Before Edith Wharton created her masterpieces like The House of Mirth and The Age of Innocence, she had a brief (and unsuccessful) stint as a playwright. Though her plays were scarcely mentioned in her later letters and memoirs, as the New York Times reported: “‘The Shadow of a Doubt,’ Wharton’s only known finished play and the first full work by her to surface in 25 years, was set to be staged in New York in early 1901, before the production was abandoned for unknown reasons and forgotten.” The three-act play, about a nurse who marries a wealthy man, introduces many themes, like euthanasia, that would appear in Wharton’s later works.
The manuscript of the “The Shadow of a Doubt” was unearthed by a pair of scholarly sleuths: Laura Rattray, who is a reader in American literature at the University of Glasgow, and Mary Chinery, a professor of English at Georgian Court University, in New Jersey. They are publishing their findings in the Edith Wharton Review, which lives on JSTOR, and they answered some of our questions about how they found this literary treasure.
JSTOR Daily: Were you looking for this play? If so, why?
MARY CHINERY: We are both interested in the playwriting of Edith Wharton. Laura edited two volumes of Wharton’s unpublished writings, including five unfinished plays held in Yale’s Beinecke Library, and I have been interested in the performances of Wharton’s plays.
JD: How did you discover it? What kind of sleuthing did you do? How long did the process take?
MC: Once it was established that the play [mentioned in a 1901 New York Times article] was not in the known number of Wharton’s plays, we started looking around in various archives. It did not take long at all once we knew what to look for.
JD: Was the play what you expected (either thematically or stylistically), given Wharton’s other work?
LAURA RATTRAY: We think the play represents both a continuation and a new departure in her work. The play opens on a scene of affluent, high society, with Wharton’s trademark witty one-liners in place, and then takes a much darker turn, ending in a boarding house, with a controversial theme of euthanasia/assisted suicide. There are clear links to two of her later novels The House of Mirth and to The Fruit of the Tree. We discuss this important question at length in our article in the Edith Wharton Review.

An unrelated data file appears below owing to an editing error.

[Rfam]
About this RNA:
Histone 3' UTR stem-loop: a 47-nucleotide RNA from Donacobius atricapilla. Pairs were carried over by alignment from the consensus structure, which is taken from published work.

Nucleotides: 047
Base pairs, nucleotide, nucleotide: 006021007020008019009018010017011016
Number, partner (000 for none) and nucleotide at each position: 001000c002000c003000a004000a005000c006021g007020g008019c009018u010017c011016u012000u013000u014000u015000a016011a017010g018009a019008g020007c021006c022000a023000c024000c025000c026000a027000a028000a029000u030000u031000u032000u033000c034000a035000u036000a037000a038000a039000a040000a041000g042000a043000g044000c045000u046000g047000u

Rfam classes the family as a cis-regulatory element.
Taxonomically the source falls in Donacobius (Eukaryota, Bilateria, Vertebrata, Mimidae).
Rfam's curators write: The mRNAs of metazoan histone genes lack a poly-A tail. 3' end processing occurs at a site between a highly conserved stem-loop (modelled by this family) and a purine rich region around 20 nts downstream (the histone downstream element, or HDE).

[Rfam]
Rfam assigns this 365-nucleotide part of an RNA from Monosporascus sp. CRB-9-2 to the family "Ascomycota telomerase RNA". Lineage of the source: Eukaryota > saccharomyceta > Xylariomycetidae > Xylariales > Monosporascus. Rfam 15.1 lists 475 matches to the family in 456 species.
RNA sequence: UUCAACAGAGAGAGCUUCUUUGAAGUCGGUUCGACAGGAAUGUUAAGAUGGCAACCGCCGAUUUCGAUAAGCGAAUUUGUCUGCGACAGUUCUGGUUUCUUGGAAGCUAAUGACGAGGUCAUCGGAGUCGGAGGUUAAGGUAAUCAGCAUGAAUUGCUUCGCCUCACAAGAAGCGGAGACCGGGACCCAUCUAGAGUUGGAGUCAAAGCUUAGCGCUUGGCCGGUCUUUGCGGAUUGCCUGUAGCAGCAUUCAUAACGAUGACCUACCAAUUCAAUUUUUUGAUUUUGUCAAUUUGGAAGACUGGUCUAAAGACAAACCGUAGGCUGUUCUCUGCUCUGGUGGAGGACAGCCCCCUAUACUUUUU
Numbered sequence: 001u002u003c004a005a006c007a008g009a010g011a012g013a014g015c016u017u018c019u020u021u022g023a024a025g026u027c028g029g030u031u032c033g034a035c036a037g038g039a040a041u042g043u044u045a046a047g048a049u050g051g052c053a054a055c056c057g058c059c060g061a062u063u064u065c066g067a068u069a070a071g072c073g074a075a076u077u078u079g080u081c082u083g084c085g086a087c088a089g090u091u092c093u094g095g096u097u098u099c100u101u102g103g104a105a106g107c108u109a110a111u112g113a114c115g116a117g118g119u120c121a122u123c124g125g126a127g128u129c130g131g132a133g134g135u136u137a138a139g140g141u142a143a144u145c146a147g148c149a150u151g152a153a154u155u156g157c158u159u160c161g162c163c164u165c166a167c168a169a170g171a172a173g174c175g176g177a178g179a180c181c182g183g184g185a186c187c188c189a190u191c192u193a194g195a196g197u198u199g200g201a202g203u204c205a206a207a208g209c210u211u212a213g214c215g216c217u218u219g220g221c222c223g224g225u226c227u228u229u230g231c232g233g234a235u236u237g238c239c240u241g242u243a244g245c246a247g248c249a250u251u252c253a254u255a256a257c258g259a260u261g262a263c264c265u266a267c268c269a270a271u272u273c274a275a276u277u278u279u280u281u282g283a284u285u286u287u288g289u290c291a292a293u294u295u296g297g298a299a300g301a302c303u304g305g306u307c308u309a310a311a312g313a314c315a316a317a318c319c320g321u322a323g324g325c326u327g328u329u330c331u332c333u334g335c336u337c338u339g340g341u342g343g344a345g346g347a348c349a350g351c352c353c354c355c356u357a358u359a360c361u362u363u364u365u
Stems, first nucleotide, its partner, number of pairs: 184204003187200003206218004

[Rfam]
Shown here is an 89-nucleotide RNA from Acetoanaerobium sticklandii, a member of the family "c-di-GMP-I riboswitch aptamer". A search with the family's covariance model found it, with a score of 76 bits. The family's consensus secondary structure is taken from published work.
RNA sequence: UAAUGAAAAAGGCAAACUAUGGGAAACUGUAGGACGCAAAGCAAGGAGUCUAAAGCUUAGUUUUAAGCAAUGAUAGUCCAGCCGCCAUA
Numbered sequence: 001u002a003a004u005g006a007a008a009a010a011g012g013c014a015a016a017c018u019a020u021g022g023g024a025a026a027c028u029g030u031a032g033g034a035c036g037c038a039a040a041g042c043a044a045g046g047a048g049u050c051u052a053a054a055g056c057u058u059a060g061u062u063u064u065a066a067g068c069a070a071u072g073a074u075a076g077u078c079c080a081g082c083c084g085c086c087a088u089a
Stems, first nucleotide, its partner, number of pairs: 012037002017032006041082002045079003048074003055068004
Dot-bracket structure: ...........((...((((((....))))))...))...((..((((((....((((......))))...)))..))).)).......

JD: Why was it never performed?
MC: It’s not entirely clear. It was scheduled to be performed in March 1901 in one of Charles Frohman’s theaters in New York, but the performance was cancelled “to strengthen then the roles.” This may have been a convenient excuse for Frohman to drop a play that no longer suited his schedule or there may have been second thoughts about staging a play for the commercial theater with such a controversial theme at its core.
JD: Do you know why it was “lost” for so long?
MC and LR: In fact the play was listed in the archival records at the Harry Ransom Center at the University of Texas Austin—a later addition to the collection’s finding aid. Wharton scholars didn’t know this play existed, therefore didn’t know to look for it. People still don’t really think of Wharton as a playwright, and the fact the playscript was not in a Wharton archive but in a theater archive perhaps partly explains why it was missed by scholars, but Wharton also downplayed her role as a playwright later in her life after she had become well-known for her fiction.
JD: What does this find mean for Wharton fans?
LR: For the first time we now have a complete original play by Wharton. It opens a new chapter of inquiry into this very fruitful period of Wharton’s work—a period of Wharton’s life and career about which we still have less information than we would like. This is before the publication of her first novel, and—along with the other plays from that period—confirms that Wharton was focused more on establishing herself as a playwright at this time than as a novelist. It also though proves a profound influence to the way we look at her work as a novelist—particularly The Fruit of the Tree, in which Wharton recycles themes from “The Shadow of a Doubt.”
JD: Were there any findings that surprised you along the way, either searching through other Wharton ephemera or in reading this play?
MC: There was a good deal of Wharton in the press at the time—about her planned or forthcoming plays, who would star in them, who was directing, as well as announcements about her fiction. By 1902 there were special features on her as a writer and playwright. She was in the public eye. For a long time she complained to her publisher Scribner that her work needed more publicity and now I understand why because she was getting great publicity in other places!
JD: What’s next for the play? Will we see it on Broadway anytime soon, do you think?
LR: There’s been a lot of interest on both sides of the Atlantic. Susan Wissler, executive director at the Mount [Edith Wharton’s home], is working on this—and we’ve had inquiries from directors already, so watch this space! The play, published in the Edith Wharton Review, is available for free via JSTOR for a limited period and we’ve also written for the same issue a separate, long article exploring the play and its significance.